Public Newsletter


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Worklaw subscribers receive a monthly newsletter containing commentary on the latest labour law cases and trends. This newsletter contains the second part in our series on the rules of evidence to be applied at disciplinary hearings. We also look at new decisions dealing with the refusal to allow legal representation at CCMA arbitrations, pension rights on transfers of employment, and a trade union's duty of care to its members.

Kindly note that this constitutes the November/December newsletter and the next newsletter is due in January 2004. We wish all our readers a peaceful and happy Christmas, and may your dreams come true in 2004.

This public newsletter is a free edited version of the subscriber newsletter.


The refusal to allow legal representation

Even though it is widely known that a CCMA Commissioner is given a discretion to refuse a party the right to be legally represented at an arbitration, it is not so clear whether the refusal triggers an expectation of a delay in proceedings to allow the party to prepare. In Netherburn Engineering CC t/a Netherburn Ceramics v Robert Musau and others the CCMA Commissioner refused to exercise his discretion in favour of the employer and refused a stay in the arbitration proceedings.

The employer took the decision on review. The Labour Court found that the Commissioner had exercised his discretion and reached a conclusion which was rational and justifiable. But the Court went on to the Commissioner's refusal to stay proceedings and held that his refusal to allow a 'breather' to allow the attorney to prime the employer justified the settling aside of the award.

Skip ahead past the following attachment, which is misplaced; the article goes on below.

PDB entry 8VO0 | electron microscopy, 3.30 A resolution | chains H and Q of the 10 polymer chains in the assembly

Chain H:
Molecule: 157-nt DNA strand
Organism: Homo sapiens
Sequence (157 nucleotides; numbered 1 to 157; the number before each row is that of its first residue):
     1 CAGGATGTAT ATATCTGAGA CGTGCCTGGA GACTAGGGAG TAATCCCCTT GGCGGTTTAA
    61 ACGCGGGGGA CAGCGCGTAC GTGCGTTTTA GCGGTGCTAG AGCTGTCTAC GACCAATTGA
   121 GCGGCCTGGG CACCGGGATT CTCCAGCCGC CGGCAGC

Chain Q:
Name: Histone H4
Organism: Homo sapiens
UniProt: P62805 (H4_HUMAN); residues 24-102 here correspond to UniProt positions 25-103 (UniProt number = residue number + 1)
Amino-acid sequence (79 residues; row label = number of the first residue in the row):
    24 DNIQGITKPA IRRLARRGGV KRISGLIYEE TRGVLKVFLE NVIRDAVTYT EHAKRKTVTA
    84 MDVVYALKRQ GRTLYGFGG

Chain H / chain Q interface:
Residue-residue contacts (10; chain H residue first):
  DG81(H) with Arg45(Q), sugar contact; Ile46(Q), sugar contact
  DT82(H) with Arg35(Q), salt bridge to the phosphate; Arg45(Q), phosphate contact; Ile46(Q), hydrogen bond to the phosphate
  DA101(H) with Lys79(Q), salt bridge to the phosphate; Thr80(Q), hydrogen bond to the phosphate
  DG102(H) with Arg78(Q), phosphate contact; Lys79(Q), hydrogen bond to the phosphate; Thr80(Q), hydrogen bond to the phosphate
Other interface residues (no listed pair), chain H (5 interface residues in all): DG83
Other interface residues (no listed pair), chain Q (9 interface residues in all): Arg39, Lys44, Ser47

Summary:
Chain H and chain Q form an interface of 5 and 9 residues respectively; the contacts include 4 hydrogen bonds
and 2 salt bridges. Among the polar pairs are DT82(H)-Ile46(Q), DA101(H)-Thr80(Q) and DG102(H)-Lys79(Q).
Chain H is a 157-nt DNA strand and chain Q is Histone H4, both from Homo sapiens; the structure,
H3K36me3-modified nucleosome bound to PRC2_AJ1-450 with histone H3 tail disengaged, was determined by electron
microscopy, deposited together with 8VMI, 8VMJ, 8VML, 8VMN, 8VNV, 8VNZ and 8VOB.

The transfer of pensions on transfer of employment

One of the problems which arises in the context of a termination of employment through the transfer of the contract of employment to a new employment is what happens to the employee's entitlement to the 'old' employer's pension fund. This problem arose in Telkom SA Ltd & others v Blom & others (2003) 24 ILJ 1475 (SCA). In the High Court employees argued that as the transfer terminated their services with Telkom, their membership with the Telkon Pension Fund was also terminated, entitling them to their benefits in terms of the rules. The High Court found in favour of the employees. On appeal to the Supreme Court of Appeal, it was held that while s 197 resulted in a statutory assignment of the employment contracts, it did not take away employees' rights to receive pension benefits.

A trade union's duty of care to its members

Does a trade union owe a duty of care to its members to ensure that they do not do anything which would result in their being dismissed? In SAMWU v Jada & others (2003) 24 ILJ 1344 (W) there was an unprotected (illegal) strike and employees were dismissed. They sued their trade union in the Magistrate's Court, alleging a breach in the trade union's delictual responsibility. On appeal, the High Court held that the union official was not the only cause of the strike as there was a group decision of the employees to strike in the knowledge that it was illegal. The employees failed to prove that the union owed them a duty of care or that the union was the cause of the loss.


Worklaw is a comprehensive labour law advice and information service, developed by some of South Africa's most experienced labour arbitrators. Worklaw subscribers get free advice from experienced arbitrators via e-mail, can research the law and leading cases, are updated monthly on new cases, trends etc, and can use excellent training material, to name a few of these services. Subscribers are invited to an annual labour law workshop covering the key cases and trends from the past year.

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Bruce Robertson
November 2003
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